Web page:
In a recent article in the Guardian, English novelist, screenwriter, and journalist, Ray Connolly begged the question, “If publishers can sell their books online, why can’t writers? Actually, they can. It isn’t difficult. Anyone who is computer savvy can become a publisher these days. I know, because I’ve just become one.” Connolly announced that he is putting his latest book, The Sandman, online in serialized format on his professional web site—for free. Connolly is just the latest in a line of writers and artists—established and burgeoning—who are choosing to circumvent traditional publishing processes and institutions by putting their work online, often for free, for an established audience and/or to create a new audience.
Other writers and artists use professional web sites to connect directly with fans, advertise, upload videos and/or trailers, provide samples of work, share ideas on the artistic process, and link to sites where their work can be purchased. By taking advantage of the freedom of the web, the power of social networking, and the pleasure of connecting directly with new and established audiences, artists are becoming more than writers or musicians or photographers or craft-makers. They are becoming publishers, marketers, and self-promoters. Often this happens in a coordinated effort with traditional publishing institutions and companies. Other times the goal is to gain enough exposure to attract traditional publishing opportunities. Other times the goal is merely to shares one’s work with an unknown audience. It all depends on the artist and their individual goals.
This course will help you gain the theoretical knowledge and practical skills to compose your own professional online presence. We will read scholarly texts that introduce us to the evolution of written communication and writing technologies, Internet studies, hypertext theory, and electronic literature (eLit). We will also read practical texts that introduce us to web design, usability, blogging, and the two primary web design languages: HTML (Hypertext Markup Language), CSS (Cascading Style Sheets). We will use these texts, theories, and skills to analyze and compose various online spaces, and to make sound choices when determining how, where, and why to share your work online.
Brief Descriptions of Course Units and Projects
The course will have two main projects and several smaller assignments that support and enhance the development of the main projects. Each project will have it’s own extended assignment page.
Designing a Professional Web Site using WordPress (14 weeks)
Each student will compose a professional web site using the free and robust blogging and information management software, WordPress.org. Each student will have their own URL and will learn how to install a blog, learn how to manipulate themes, learn how to use it for more than just blogging, and compose their professional site. The professional site will be completed in two installations. The first installation will be based on the WPFolio theme. The second installation will be based on a theme of your choice, which must be heavily manipulated to fit your own particular goals. Each installation will be accompanied by a reflective statement.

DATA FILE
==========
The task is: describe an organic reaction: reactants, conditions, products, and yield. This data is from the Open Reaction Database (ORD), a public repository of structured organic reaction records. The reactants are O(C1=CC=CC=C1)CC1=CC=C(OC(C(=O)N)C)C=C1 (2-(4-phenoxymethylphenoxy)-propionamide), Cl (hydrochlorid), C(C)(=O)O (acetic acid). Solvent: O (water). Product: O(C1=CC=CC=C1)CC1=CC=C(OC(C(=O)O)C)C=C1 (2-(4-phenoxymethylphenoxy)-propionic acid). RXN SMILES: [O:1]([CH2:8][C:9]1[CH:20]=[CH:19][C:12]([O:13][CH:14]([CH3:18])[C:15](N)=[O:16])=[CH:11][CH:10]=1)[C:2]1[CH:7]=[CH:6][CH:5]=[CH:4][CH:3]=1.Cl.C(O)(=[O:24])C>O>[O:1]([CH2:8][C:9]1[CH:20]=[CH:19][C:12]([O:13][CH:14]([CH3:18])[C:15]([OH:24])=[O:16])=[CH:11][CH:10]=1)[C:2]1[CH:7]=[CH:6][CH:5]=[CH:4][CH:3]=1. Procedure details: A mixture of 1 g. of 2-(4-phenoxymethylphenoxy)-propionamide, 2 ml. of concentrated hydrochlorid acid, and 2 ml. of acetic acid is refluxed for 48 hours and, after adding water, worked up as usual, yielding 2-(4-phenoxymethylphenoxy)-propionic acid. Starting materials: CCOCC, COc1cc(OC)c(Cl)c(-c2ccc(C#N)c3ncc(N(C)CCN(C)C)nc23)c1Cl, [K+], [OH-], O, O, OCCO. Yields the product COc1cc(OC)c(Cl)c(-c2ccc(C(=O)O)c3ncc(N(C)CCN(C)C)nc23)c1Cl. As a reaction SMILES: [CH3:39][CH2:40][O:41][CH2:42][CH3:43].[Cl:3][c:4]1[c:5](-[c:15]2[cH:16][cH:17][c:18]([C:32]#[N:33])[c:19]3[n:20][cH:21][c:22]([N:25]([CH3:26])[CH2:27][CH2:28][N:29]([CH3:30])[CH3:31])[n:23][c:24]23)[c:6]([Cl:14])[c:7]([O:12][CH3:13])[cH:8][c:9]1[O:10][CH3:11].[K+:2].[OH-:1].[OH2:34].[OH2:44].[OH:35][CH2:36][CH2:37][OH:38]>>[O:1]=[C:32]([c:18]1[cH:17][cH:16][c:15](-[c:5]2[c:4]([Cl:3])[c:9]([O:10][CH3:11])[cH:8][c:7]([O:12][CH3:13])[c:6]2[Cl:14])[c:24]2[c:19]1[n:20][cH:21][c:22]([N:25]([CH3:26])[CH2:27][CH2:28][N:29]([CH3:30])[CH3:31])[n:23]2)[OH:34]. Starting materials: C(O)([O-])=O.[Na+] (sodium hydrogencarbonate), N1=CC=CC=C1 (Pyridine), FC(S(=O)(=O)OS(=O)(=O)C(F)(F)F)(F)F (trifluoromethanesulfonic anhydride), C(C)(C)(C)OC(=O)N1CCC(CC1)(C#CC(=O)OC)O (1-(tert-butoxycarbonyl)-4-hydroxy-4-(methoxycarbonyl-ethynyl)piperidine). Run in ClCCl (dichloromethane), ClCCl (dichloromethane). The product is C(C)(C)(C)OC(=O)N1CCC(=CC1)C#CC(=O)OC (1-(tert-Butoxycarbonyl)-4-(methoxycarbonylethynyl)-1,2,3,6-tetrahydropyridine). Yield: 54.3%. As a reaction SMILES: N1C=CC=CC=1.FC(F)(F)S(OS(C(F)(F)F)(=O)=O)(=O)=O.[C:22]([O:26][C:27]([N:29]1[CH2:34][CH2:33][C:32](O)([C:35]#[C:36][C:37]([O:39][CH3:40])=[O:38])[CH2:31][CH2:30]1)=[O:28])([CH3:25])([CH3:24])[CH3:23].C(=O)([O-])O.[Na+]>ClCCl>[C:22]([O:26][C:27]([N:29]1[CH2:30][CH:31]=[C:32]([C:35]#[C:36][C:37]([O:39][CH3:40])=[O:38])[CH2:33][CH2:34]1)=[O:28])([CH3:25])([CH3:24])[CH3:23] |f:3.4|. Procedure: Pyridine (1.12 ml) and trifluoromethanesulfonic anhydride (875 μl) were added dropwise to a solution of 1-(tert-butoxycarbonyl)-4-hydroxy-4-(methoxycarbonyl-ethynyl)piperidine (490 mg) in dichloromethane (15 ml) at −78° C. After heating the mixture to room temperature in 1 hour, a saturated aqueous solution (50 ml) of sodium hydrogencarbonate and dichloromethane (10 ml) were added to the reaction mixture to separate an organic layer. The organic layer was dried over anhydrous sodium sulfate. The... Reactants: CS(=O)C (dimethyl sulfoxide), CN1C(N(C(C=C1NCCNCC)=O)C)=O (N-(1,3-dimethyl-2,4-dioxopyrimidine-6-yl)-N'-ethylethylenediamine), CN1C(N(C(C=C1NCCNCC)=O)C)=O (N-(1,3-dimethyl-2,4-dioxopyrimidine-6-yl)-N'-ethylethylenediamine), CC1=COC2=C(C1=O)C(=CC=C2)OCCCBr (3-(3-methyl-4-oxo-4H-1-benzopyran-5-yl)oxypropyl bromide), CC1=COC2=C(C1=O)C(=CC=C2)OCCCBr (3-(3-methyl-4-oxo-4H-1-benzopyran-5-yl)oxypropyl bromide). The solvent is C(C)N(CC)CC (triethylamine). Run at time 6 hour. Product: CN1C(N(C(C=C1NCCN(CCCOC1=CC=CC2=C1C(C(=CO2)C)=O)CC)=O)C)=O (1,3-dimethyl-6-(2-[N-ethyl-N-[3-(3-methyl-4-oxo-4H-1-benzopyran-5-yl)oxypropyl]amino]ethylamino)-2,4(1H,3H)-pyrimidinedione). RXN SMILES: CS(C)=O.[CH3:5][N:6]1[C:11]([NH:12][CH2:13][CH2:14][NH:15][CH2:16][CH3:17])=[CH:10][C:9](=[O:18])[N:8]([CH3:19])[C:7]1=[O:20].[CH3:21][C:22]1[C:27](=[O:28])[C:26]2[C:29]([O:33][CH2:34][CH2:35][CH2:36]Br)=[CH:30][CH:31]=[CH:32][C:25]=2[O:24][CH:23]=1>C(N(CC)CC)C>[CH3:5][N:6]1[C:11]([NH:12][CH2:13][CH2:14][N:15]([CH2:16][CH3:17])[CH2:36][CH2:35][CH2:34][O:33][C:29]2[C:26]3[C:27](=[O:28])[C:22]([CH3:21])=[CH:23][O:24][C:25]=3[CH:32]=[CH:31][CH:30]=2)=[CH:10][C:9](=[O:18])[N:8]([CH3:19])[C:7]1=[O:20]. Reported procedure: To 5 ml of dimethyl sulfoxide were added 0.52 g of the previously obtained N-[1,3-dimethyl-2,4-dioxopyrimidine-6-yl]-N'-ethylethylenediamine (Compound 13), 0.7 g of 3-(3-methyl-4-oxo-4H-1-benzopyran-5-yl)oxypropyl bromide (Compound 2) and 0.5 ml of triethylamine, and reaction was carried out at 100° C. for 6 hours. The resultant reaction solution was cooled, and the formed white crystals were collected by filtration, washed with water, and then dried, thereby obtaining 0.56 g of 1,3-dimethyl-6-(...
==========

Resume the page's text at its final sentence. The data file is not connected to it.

Blogging (14 weeks)
This semester students will use the blog feature of their professional web site to engage with the texts we’ll be reading, reflect on their web design progress, and share ideas with their future audience. Each student will be responsible for at least 3 blog posts per week: 1) one that extends the class discussion; 2) one that discusses their web design progress; and 3) one based on a weekly feature that you create to help promote yourself.
Social Bookmarking (12 – 13 weeks)
Social bookmarking is the process of publicly archiving web pages you find interesting for possible future use. As a class, we will be using Diigo to socially bookmark web sites that directly relate to ideas and skills discussed in class that we think other classmates will find useful.
Analysis of a Professional Web Site (2 essays)
As a way to get a better understanding of how people in your field are using professional web sites and social media, you will write two short analysis papers. The first will analyze a web site in terms of its content, goals, and usability. The second will analyze it in terms of how the person is leveraging social media (blogs, Twitter, Facebook, and so on).